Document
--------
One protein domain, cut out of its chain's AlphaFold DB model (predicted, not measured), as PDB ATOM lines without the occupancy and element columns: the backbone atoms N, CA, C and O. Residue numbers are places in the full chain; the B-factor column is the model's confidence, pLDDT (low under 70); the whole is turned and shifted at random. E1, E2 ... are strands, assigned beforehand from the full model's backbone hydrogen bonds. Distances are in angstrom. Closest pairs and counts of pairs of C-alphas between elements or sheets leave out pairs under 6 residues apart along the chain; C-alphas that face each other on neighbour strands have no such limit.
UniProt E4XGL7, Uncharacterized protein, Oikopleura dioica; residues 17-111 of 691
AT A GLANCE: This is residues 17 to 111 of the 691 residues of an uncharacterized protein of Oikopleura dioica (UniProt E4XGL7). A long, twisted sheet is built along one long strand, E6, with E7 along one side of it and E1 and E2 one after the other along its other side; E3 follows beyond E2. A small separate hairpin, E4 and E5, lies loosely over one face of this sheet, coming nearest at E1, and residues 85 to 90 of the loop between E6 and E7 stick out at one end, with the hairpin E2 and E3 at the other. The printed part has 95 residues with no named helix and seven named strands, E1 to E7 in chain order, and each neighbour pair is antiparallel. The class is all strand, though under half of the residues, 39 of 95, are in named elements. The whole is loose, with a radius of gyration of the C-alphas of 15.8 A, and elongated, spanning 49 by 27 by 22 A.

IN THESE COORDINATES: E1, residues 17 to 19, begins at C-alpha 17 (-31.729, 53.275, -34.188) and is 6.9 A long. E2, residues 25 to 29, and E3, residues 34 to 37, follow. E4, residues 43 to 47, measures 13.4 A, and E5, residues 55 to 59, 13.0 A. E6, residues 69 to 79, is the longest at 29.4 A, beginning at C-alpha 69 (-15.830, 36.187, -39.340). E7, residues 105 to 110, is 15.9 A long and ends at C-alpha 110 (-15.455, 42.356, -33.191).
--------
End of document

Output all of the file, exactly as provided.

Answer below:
One protein domain, cut out of its chain's AlphaFold DB model (predicted, not measured), as PDB ATOM lines without the occupancy and element columns: the backbone atoms N, CA, C and O. Residue numbers are places in the full chain; the B-factor column is the model's confidence, pLDDT (low under 70); the whole is turned and shifted at random. E1, E2 ... are strands, assigned beforehand from the full model's backbone hydrogen bonds. Distances are in angstrom. Closest pairs and counts of pairs of C-alphas between elements or sheets leave out pairs under 6 residues apart along the chain; C-alphas that face each other on neighbour strands have no such limit.
UniProt E4XGL7, Uncharacterized protein, Oikopleura dioica; residues 17-111 of 691
AT A GLANCE: This is residues 17 to 111 of the 691 residues of an uncharacterized protein of Oikopleura dioica (UniProt E4XGL7). A long, twisted sheet is built along one long strand, E6, with E7 along one side of it and E1 and E2 one after the other along its other side; E3 follows beyond E2. A small separate hairpin, E4 and E5, lies loosely over one face of this sheet, coming nearest at E1, and residues 85 to 90 of the loop between E6 and E7 stick out at one end, with the hairpin E2 and E3 at the other. The printed part has 95 residues with no named helix and seven named strands, E1 to E7 in chain order, and each neighbour pair is antiparallel. The class is all strand, though under half of the residues, 39 of 95, are in named elements. The whole is loose, with a radius of gyration of the C-alphas of 15.8 A, and elongated, spanning 49 by 27 by 22 A.

IN THESE COORDINATES: E1, residues 17 to 19, begins at C-alpha 17 (-31.729, 53.275, -34.188) and is 6.9 A long. E2, residues 25 to 29, and E3, residues 34 to 37, follow. E4, residues 43 to 47, measures 13.4 A, and E5, residues 55 to 59, 13.0 A. E6, residues 69 to 79, is the longest at 29.4 A, beginning at C-alpha 69 (-15.830, 36.187, -39.340). E7, residues 105 to 110, is 15.9 A long and ends at C-alpha 110 (-15.455, 42.356, -33.191).